“With the U-20 World Cup, I was there through every camp,” Aaronson told ASN. “I had the honor to be a part of that group that helped qualify for the Olympics and the World Cup. I just became very close with the coaching staff and players. It obviously gutted me that I couldn't be there. Under circumstances, we were playing in the German Cup final, which is also a once in a lifetime opportunity. Now having a second chance to compete in a major tournament in the Olympics, I would be super excited if given the opportunity.”

As Eintracht’s 2023/24 season started, minutes were again up and down for Aaronson. He didn’t play much in the Bundesliga but saw more minutes in the Conference League. When 2024 set in, Eintracht decided it needed to send Aaronson on loan to Vitesse in the Eredivisie to get him needed minutes.

Since arriving, Aaronson has indeed been a regular for Vitesse in the middle of their relegation battle. Despite the team’s struggles, he has been playing well and he likes the Eredivisie style.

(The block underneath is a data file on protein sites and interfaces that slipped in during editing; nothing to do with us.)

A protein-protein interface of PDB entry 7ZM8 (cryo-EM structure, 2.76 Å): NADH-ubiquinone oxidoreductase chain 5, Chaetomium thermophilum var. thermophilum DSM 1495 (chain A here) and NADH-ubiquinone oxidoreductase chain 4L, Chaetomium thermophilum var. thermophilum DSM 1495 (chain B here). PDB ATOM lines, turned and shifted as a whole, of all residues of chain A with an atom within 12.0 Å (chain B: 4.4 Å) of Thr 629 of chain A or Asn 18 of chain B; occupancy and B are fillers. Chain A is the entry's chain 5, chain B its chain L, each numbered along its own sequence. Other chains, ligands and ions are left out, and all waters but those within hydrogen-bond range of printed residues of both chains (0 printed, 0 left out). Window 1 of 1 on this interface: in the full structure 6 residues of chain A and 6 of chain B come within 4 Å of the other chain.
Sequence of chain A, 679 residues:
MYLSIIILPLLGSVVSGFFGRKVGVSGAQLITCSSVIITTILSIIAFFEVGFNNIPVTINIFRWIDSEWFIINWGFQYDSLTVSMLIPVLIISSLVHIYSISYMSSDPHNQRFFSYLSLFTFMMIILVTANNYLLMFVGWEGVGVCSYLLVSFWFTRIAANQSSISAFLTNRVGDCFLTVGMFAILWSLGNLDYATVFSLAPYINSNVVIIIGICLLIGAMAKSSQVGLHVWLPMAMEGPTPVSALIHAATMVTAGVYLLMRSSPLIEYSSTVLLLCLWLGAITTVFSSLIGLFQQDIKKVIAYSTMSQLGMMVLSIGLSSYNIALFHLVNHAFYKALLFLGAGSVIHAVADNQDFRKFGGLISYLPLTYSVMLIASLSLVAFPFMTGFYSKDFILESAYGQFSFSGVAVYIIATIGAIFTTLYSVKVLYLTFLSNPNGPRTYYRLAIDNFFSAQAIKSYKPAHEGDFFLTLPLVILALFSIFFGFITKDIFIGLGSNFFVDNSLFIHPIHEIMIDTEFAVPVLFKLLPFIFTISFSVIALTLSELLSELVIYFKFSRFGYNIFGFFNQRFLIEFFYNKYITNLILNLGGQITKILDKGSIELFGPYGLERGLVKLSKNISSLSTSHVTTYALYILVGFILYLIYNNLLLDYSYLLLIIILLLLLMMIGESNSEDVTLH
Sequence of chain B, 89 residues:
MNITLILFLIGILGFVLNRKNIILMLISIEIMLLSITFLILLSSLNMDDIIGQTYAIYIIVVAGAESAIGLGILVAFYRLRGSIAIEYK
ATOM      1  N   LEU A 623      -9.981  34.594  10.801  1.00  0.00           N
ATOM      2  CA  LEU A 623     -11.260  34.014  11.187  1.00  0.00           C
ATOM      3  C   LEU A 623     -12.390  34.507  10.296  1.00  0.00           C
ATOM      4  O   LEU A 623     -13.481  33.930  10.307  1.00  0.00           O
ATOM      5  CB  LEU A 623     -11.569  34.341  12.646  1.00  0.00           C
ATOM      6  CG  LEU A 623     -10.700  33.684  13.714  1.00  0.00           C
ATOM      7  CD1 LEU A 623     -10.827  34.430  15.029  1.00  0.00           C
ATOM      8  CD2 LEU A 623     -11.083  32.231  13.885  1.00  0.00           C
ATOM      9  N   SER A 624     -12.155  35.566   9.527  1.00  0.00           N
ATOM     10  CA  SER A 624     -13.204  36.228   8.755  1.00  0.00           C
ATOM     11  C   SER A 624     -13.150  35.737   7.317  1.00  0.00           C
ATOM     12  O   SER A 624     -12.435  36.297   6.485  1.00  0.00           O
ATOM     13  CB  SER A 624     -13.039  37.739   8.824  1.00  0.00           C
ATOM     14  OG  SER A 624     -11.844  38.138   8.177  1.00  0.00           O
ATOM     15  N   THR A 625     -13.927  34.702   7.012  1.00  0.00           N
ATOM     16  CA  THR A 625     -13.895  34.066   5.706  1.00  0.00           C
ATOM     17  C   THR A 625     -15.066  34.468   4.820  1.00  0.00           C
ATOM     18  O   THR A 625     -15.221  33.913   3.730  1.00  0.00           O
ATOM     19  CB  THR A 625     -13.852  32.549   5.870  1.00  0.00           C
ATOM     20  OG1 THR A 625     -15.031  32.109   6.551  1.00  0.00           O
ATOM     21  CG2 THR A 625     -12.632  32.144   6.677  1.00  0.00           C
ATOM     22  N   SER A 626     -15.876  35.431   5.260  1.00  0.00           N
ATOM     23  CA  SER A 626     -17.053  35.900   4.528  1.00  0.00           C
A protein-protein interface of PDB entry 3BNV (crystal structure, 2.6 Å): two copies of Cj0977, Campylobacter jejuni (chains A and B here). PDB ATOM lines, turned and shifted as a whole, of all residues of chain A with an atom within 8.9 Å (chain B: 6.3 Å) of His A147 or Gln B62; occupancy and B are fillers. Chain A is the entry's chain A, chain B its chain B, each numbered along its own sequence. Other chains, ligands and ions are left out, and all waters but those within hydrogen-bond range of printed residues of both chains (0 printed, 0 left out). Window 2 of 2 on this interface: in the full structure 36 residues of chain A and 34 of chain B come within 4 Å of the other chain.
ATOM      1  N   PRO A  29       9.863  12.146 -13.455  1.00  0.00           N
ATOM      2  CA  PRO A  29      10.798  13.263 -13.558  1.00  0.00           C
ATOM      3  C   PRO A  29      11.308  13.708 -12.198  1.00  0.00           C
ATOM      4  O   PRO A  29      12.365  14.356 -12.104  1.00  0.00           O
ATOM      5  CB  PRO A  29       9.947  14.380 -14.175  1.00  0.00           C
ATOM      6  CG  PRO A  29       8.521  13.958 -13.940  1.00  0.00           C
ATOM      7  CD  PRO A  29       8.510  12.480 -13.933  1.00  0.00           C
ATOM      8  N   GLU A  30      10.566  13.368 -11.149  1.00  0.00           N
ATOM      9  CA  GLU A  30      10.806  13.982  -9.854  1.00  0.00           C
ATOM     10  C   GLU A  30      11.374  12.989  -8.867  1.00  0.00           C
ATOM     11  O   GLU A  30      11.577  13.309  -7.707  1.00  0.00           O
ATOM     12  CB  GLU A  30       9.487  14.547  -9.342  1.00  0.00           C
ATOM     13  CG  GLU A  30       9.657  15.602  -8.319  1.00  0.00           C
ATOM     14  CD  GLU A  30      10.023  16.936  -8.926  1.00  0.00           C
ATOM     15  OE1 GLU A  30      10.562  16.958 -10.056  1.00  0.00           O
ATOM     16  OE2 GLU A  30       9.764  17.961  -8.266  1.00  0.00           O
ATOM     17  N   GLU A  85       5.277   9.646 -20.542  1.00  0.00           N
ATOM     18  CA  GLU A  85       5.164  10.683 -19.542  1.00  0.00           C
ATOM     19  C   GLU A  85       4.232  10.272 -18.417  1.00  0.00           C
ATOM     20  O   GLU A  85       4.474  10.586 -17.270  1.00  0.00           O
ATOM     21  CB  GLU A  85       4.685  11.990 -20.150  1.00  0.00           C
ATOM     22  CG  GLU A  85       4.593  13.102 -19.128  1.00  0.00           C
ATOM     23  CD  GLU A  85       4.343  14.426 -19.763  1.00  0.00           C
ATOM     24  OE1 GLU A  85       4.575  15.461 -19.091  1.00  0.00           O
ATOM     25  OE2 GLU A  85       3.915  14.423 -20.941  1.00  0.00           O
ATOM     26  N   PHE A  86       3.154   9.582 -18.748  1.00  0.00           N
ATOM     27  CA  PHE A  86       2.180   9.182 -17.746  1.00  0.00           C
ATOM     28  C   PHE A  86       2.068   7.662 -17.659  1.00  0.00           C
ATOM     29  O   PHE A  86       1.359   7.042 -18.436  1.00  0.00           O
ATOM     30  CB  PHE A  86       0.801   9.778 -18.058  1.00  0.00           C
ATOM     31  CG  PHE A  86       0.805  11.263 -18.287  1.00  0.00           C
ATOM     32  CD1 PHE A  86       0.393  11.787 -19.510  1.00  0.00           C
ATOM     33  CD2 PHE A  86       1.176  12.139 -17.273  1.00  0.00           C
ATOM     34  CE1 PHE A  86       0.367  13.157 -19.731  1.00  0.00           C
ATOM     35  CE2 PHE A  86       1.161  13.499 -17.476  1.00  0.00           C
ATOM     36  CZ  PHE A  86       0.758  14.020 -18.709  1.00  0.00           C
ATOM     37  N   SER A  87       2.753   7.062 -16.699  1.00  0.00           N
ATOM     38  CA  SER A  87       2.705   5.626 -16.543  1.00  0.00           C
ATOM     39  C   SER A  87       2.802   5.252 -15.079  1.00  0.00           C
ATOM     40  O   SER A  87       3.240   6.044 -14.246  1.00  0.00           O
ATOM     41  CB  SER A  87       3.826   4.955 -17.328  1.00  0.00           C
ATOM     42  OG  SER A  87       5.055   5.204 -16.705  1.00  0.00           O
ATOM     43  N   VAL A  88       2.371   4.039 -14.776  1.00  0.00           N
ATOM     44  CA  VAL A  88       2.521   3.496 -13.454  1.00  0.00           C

“In the Eredivisie, if I receive the ball higher up on the pitch and I'm driving at the defenders, they will kind of drop back,” Aaronson said. “In the Bundesliga I was used to them just sprinting out at me and then having to make a 1v1 whereas in the Eredivisie, they kind of just sit back and make you make the decision."

“In the Bundesliga, when you receive the ball anywhere on the pitch, people are flying at you on your back,” he added. “You have zero time to turn and face the opposition. In the Eredivise, it’s more ball-possession based. They take care of the ball well, they're all super technical. I was really impressed that just about every team in the league plays really well and takes the ball really well.”